WHAT IS MACRA?
MACRA stands for Medicare Access and CHIP Reauthorization Act. It was passed in 2015 as a bipartisan federal legislation to repeal the flawed SGR formula for calculating Medicare part B reimbursement payment rates for physicians. SGR was originally designed to control the increasing spending growth driven by the fee for service model. While it was able to limit the pricing structure, it failed because of its limited ability to control volume of services. In simple words with SGR Medicare payments to physicians might have been lower, but physicians had no incentive to order fewer tests and procedures. So came the MACRA to improve physicians and Medicare beneficiary’s payment relationship. The legislative act of MACRA comes as a package deal with provisions for funding for technical assistance to providers, funding for development of measures and testing, the requirement for data sharing and programs for it and establishing federal adviser groups. All this makes it pretty comprehensive and significant towards restructuring health care in the United States.
WHAT IS IN MACRA?
In short MACRA is a better and rewarding payment system framework for physicians for providing higher quality care to patients. How it does that?It achieves that by providing two tracks of payment
MIPS in turn consolidates the 3 pre-existing quality reporting programs PQRS, VBPM and MUI plus adds another category to it namely Improvement Activities. MIPS determines a reimbursement plan depending upon physician’s performance by engaging the above mentioned 4 programs. Depending on their MIPS performance score health care providers will get positive, negative or neutral adjustments to their base rate for Medicare part B payment. The main principal behind MIPS is to be budget neutral. The payment for higher reimbursements for well scoring providers come from payment cuts to low scoring providers.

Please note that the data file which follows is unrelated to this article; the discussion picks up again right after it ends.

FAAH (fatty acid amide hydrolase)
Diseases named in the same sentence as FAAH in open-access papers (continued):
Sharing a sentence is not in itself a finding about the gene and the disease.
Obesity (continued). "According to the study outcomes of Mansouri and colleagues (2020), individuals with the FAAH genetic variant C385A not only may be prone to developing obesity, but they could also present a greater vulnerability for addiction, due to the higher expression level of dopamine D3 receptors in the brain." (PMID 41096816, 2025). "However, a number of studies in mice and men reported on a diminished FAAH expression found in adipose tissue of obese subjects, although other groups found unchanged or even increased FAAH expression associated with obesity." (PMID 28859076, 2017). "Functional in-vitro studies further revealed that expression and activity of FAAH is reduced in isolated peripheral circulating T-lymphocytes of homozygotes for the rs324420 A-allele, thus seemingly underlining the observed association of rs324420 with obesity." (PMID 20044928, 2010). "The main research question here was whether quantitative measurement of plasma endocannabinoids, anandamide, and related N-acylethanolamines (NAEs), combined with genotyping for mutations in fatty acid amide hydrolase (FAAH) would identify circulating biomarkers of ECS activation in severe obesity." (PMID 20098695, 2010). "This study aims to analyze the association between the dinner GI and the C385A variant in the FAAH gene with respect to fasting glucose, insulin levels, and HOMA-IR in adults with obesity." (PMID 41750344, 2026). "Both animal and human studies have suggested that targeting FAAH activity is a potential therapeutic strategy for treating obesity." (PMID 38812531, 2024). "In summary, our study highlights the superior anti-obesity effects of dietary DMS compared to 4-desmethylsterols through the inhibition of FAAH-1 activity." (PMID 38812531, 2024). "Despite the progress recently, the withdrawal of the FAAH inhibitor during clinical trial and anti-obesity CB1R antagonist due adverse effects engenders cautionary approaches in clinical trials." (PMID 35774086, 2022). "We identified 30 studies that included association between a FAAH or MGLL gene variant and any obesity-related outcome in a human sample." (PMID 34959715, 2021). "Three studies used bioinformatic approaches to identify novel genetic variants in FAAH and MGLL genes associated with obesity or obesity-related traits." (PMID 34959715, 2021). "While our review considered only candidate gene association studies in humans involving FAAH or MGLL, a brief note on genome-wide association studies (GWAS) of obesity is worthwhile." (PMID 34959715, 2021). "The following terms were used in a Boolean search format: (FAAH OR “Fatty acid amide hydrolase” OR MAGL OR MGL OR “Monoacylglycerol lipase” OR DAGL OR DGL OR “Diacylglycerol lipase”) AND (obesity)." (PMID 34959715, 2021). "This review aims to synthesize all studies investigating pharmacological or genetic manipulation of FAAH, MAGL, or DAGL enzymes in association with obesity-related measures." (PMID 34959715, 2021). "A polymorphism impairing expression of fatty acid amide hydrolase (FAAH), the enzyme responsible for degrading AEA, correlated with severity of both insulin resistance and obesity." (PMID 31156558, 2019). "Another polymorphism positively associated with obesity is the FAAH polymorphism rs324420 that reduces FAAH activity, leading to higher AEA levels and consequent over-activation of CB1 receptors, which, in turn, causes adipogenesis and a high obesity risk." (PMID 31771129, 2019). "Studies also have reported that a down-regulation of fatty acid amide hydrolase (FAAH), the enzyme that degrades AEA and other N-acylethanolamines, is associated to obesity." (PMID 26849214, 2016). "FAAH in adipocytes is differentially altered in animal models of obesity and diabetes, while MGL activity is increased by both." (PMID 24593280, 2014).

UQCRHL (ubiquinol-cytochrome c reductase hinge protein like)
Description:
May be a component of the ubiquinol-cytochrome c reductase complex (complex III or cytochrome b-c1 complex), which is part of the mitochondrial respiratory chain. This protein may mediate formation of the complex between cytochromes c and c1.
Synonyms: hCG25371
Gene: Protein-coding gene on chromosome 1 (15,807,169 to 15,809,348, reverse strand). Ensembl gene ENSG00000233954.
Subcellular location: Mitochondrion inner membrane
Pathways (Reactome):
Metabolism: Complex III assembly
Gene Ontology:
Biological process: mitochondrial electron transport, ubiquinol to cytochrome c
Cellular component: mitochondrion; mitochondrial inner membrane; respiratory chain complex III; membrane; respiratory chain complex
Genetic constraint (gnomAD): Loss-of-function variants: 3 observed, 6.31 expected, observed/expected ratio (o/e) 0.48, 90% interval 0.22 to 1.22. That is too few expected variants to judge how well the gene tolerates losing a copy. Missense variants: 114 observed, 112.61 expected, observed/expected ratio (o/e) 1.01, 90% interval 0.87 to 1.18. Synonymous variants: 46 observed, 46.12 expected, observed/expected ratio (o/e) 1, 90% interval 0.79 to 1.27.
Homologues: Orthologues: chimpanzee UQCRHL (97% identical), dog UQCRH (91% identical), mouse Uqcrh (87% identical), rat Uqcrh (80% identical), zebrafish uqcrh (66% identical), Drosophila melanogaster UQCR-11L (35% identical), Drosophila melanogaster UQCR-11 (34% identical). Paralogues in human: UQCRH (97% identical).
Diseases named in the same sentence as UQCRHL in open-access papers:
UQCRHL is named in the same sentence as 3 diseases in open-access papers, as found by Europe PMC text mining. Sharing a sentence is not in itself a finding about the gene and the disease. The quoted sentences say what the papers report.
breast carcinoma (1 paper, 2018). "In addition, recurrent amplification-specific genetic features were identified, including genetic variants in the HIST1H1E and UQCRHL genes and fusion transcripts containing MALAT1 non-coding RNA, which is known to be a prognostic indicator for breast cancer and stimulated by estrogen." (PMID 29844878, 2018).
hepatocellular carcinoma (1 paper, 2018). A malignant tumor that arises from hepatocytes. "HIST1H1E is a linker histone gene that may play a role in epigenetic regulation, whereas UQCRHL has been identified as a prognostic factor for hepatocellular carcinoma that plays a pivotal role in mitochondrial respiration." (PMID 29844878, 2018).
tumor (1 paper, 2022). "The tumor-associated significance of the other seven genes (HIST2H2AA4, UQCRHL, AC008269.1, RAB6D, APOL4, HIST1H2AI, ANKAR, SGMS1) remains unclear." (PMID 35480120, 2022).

APMs is actually new ways for Medicare to provide for providers caring for Medicare beneficiaries. While providers participating in APMs will also be subjected to MIPs they will however receive a more positive scoring leading to higher reimbursement rates.
AAPMS is technically not a reimbursement plan and providers actually receive a lump sum amount equal to about 5% of last year fee for service payments. Physicians participating under AAPMS can get excluded from MIPS but to qualify for it they must use Certified EHR technology, report quality measures comparable to MIPS and bear the financial risk in excess of nominal amount or participate in patient centered medical home model under CMMI authority.
MACRA – TIME LINE – THE GAME PLAN.
Now we know who is playing and what are the rules of engagement let’s talk the time line of MACRA.
|2019||-4% TO +4%|
|2020||-5% TO +5%|
|2021||-7% TO +7%|
|2022||-9% TO +9%|
WHAT’s YOUR ROLE IN IT?
As a provider, it is in your best interest to understand MACRA and prepare for it. MACRA ensures a value based payment system. The better the outcome of care by a certain provider the higher the percentage of payment to that provider. MACRA and its corresponding payment measures only apply to Medicare part B payments. It defines better measures to evaluate performance which results in better care at lower cost. With its more manageable and clear quality reporting measures there is less room for error in the accuracy and effectiveness.
So what does it mean for the Provider? Well as providers will be paid based on patient outcome they will actually have to look at data from multiple systems and compare themselves. This necessity will reshape the data infrastructure. MIPs data reporting will only succeed if a wide range of data is collected effectively, accurately and quickly making data sharing a key component of MACRA.
So read the rules, understand them and understand the timeline and what else???